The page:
“They were clustered / At the right waist-port; the gun was there, / And Homer hung against it, crying joy. / They saw a river; they all knew it.” (p 22)

My Top 7:

  1. The Best Years of Our Lives
  2. Brief Encounter
  3. The Big Sleep
  4. It’s a Wonderful Life
  5. Henry V
  6. The Spiral Staircase
  7. The Killers

note:  This is an interesting year.  It’s one of the greatest years in film history and the Top 7 films (Children of Paradise and Notorious are original scripts) are better than than the top 7 of any other year.  However, there’s a big drop-off after those seven and thus I only have a Top 7, not a Top 10.

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A couple of very deserving Oscar winners from 1948 - a happy father and son.

A couple of very deserving Oscar winners from 1948 – a happy father and son.

Introduction:

This is a companion piece to three different series.  The first is The History of the Academy Awards, in which I covered each category in individual posts.  This was originally done in 2009 and additions were included in 2010.  You can find links to all of these pieces in each individual category.  I have grouped all of the categories together for the same reason that I did so originally – because most pieces on the Oscars don’t approach the awards through the categories, but through the years.  This specific piece is designed to take a closer look at the decade (with a couple of extra years, since there was no point in doing a separate piece on the first two years of the Oscars) and how I think the Academy did in those years.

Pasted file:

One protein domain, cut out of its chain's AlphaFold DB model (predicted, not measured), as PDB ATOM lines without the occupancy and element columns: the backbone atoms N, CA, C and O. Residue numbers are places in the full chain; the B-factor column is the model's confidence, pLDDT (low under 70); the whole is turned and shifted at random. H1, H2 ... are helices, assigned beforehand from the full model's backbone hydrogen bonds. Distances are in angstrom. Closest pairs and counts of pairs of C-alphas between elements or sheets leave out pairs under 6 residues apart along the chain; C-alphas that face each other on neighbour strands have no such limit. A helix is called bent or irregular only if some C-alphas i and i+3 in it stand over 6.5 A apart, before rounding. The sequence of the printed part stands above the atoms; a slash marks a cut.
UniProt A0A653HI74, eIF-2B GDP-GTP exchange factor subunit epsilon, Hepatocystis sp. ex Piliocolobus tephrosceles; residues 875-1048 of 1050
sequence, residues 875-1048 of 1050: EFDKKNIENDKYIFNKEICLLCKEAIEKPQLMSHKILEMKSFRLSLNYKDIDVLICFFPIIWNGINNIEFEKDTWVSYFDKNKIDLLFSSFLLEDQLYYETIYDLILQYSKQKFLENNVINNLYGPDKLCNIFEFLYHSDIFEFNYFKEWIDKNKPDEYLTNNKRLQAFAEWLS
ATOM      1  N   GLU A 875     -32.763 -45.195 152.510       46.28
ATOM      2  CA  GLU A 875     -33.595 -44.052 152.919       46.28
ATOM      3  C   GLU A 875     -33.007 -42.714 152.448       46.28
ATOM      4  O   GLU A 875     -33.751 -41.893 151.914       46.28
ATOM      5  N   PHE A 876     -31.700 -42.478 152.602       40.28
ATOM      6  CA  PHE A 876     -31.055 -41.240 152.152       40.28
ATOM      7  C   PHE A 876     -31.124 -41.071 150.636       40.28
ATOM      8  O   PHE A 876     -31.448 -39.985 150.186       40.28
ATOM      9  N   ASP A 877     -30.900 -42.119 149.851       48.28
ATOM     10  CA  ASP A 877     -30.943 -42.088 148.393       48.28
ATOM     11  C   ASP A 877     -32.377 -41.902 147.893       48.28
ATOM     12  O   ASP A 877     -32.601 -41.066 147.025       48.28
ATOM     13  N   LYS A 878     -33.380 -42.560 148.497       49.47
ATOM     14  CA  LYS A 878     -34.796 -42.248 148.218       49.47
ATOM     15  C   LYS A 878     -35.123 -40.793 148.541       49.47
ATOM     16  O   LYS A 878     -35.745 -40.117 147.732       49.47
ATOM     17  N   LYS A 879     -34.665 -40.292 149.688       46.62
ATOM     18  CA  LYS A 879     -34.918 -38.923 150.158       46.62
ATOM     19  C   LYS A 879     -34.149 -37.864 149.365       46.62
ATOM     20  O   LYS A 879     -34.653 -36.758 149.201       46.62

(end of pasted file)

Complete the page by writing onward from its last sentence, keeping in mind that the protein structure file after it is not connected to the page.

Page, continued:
The second series is my Year in Film series.  That is mentioned here because in those pieces I included paragraphs about the Oscars as a whole for each year and included a considerable amount of trivia.  Since I had based my Year in Film series and eligibility as such on the Academy calendar, it all seemed very relevant.  Also, starting in 1930-31, I started including various prizes (Worst Oscar, Worst Nomination, Worst Omission, etc) and I didn’t want to repeat myself, so following the links will bring you there.  Those links are at the end of this piece, where I do a brief summation of each year and how the Academy did.

The third series is my History of the Academy Awards: Best Picture series, where I reviewed every film ever nominated for Best Picture (except The Patriot, which is lost).  Those links are also down below, grouped by year. (more…)

The brilliant opening of Children of Paradise.

The brilliant opening of Children of Paradise.

You can read more about this year in film here.  The Best Picture race is discussed here, with reviews of all the nominees.  First there are the categories, followed by all the films with their nominations, then the Globes, where I split the major awards by Drama and Comedy, followed by a few lists at the very end.  If there’s a film you expected to see and didn’t, check the very bottom – it might be eligible in a different year.  Films in red won the Oscar in that category.  Films in blue were nominated.

This is the first year of the reduced number of nominees in the tech categories at the Oscars – Sound and Interior Decoration would have three nominees each with Cinematography and Special Effects only having two each.  It’s the fourth year for the Golden Globes, but there are still no nominees and no distinction between Drama and Comedy – the films marked in red in my Globes section won the Globe.